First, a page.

Today is one of the oldest and most widespread feasts of the Christian liturgical tradition, the commemoration of the beheading of St John the Baptist. At Mass, the majority of rites, including the Roman, read the most complete account of this event among the Gospels, from St Mark, chapter 6, 17-29. At verse 27, when King Herod orders the Saint to be killed, the Latin reads as follows: “sed misso spiculatore præcepit afferri caput ejus in disco – but having sent the executioner, he commanded that his head be brought on a platter.”
The Latin word for “executioner” here, “speculator”, underwent a curious evolution. It is an agent noun from the deponent verb “speculari – to spy out, watch (for), observe, examine, explore”; in St Jerome’s translations of the Hebrew Old Testament, it is most often used to mean “a watchman.” In the Roman army, however, it came to mean a member of a reconnaissance unit, hence “a scout” or “a spy.” In the early years of the empire, such military scouts began to be employed as military adjutants, body-guards and couriers, and this is the sense most often employed by Suetonius. But they might also be used as executioners, and by the time St Mark wrote his Gospel in the middle of the 1st century, this sense was obviously well-known, since he writes the word in Greek, “σπεκουλάτωρα”, rather than translate it.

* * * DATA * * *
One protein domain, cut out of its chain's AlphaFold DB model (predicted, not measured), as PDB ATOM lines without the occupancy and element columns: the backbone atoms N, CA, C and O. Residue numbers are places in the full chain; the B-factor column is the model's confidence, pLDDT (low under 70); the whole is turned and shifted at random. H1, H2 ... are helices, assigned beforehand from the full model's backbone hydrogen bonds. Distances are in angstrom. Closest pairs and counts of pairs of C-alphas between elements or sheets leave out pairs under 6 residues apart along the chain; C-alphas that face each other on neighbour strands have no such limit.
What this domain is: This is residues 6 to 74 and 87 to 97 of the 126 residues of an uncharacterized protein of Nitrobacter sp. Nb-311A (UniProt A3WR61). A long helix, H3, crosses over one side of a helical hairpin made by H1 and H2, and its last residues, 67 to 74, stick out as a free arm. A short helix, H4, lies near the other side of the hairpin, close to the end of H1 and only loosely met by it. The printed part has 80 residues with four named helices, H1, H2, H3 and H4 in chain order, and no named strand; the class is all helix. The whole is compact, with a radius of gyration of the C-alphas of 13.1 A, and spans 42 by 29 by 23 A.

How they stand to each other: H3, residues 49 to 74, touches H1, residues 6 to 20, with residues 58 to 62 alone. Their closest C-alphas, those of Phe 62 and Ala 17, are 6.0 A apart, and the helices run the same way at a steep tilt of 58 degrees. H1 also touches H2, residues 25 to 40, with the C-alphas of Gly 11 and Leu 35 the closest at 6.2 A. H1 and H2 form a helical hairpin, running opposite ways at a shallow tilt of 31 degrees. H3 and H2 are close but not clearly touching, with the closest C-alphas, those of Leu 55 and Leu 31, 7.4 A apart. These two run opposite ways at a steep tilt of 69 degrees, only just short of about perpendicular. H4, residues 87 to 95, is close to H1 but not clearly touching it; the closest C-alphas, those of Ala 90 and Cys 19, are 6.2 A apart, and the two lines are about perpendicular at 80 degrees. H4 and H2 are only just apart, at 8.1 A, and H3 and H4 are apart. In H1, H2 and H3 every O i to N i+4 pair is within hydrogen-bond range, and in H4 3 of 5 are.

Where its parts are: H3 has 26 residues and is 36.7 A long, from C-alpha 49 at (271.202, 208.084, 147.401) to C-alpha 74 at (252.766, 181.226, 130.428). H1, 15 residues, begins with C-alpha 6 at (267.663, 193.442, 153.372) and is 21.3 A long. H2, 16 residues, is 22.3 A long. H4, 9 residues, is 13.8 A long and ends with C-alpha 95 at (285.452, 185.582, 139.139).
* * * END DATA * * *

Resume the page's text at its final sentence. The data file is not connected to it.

From a very early period, Latin-speaking Christians did not translate the Greek names of most ranks of the clergy, but adopted the Greek words as technical terms. Hence, “acolythos”, “diaconos” and “presbyteros” find their way into English through Latin as “acolyte”, “deacon” and “priest.” The name of the highest rank, “episcopos”, which literally means “overseer” (i.e. the one who oversees what is happening in the local church), also finds its way into English through Latin as “bishop”, but was also, rarely, translated as “speculator.” By the time this first appears in the 4th century, the Latinized form “episcopus” was already of very long-standing use, and we may reasonably speculate (ahem…) that the translated form “speculator” might have sounded very pretentious to the ordinary Latin-speaking Christian, just as it would be pretentious to call a bishop an “overseer” nowadays.